The stages or steps linking these periods are:
a) The Rite of Becoming a Catechumen
b) The Rite of Election
c) The celebration of the sacraments of Baptism, Confirmation and Eucharist.

The whole catechumenate journey can be mapped out thus:
- Pre-catechumenate
- concluding with Becoming a Catechumen
- Catechumenate
- concluding with the Rite of Election
- Lenten Preparation
- leads to the Sacraments of Baptism, Confirmation, Eucharist
- Mystagogy
- repeated celebration of the Eucharist as a full member of the Church.


This is the starting point, the time of initial conversion. People approach the Church for a variety of reasons (note the differing reasons which Jill and June related earlier). Usually they come from varying backgrounds with their own questions and needs, with differing motivations prompted by their differing personal experiences. This initial period is a time of inquiry, a time to check out what the Church is about, a time to discern whether the Catholic Church is able to offer meaning and direction for life. This period lasts for as long as it may take the person to come to accept and believe in Jesus Christ and to want to live faith in him as a member of our Church. It is not unusual to find that people approaching the Church admit to a stirring that has been happening within their hearts for some years, a stirring which has now led them to the Church. The Pre-catechumenate formally begins when they approach the Church and are accepted as inquirers.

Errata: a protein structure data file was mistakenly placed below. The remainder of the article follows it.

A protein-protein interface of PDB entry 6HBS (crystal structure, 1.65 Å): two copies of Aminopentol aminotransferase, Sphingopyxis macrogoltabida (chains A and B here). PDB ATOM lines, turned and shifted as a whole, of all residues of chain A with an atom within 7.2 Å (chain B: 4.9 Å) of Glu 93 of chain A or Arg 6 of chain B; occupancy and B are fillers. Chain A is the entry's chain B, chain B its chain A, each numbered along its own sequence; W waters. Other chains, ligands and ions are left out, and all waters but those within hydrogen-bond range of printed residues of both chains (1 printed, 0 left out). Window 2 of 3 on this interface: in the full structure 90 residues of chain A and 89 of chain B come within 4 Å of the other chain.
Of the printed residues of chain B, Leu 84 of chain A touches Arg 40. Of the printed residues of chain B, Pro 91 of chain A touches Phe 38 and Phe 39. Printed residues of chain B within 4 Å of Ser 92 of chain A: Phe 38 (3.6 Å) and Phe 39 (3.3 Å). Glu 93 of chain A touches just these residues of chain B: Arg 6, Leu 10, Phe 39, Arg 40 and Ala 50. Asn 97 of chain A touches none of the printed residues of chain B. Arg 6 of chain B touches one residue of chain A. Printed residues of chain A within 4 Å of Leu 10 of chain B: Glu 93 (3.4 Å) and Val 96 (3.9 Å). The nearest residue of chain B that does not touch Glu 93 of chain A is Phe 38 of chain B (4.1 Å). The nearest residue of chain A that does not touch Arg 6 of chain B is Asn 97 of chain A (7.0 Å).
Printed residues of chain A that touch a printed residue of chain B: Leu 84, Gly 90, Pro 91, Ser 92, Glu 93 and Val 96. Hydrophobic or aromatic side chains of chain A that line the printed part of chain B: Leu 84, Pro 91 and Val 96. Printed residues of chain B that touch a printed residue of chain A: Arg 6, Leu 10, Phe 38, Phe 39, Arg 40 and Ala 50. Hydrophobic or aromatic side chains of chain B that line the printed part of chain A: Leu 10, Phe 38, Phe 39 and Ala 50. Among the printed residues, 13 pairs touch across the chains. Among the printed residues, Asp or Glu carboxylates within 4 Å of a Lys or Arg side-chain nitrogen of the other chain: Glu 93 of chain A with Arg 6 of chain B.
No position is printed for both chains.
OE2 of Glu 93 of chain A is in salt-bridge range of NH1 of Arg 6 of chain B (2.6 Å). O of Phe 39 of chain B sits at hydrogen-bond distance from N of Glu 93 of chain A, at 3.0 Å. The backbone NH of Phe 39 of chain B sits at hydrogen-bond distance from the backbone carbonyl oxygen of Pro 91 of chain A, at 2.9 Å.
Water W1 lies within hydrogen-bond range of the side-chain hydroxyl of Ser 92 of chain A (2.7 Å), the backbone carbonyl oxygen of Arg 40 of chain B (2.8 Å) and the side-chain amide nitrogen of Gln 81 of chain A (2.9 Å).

Response of the Church

The first response of the Church to the inquirers is one of acceptance and welcome. It is the very life of the Church to show forth the love of Christ to all whom she meets. The Church (always finding expression through the members of a particular parish community) welcomes the questions and the searching of the inquirers. As the inquirers tell of what has brought them to the Church, the Church in return tells its own story and the story of Jesus which lies at the very centre of its life. The story of Jesus unlocks the meaning of all human stories, and invites all who bear it to accept it and to shape their lives according to it. The story of Jesus, his life, death and resurrection, is the story of god's intense love for us. It is what we call the gospel, the Good News which brings life and salvation to all who make it their own.

The inquirers who do accept it and who express the wish to live according to that Good News are invited to journey further toward membership of the church. And so they move on to the next of the periods which go to form the whole catechumenate process.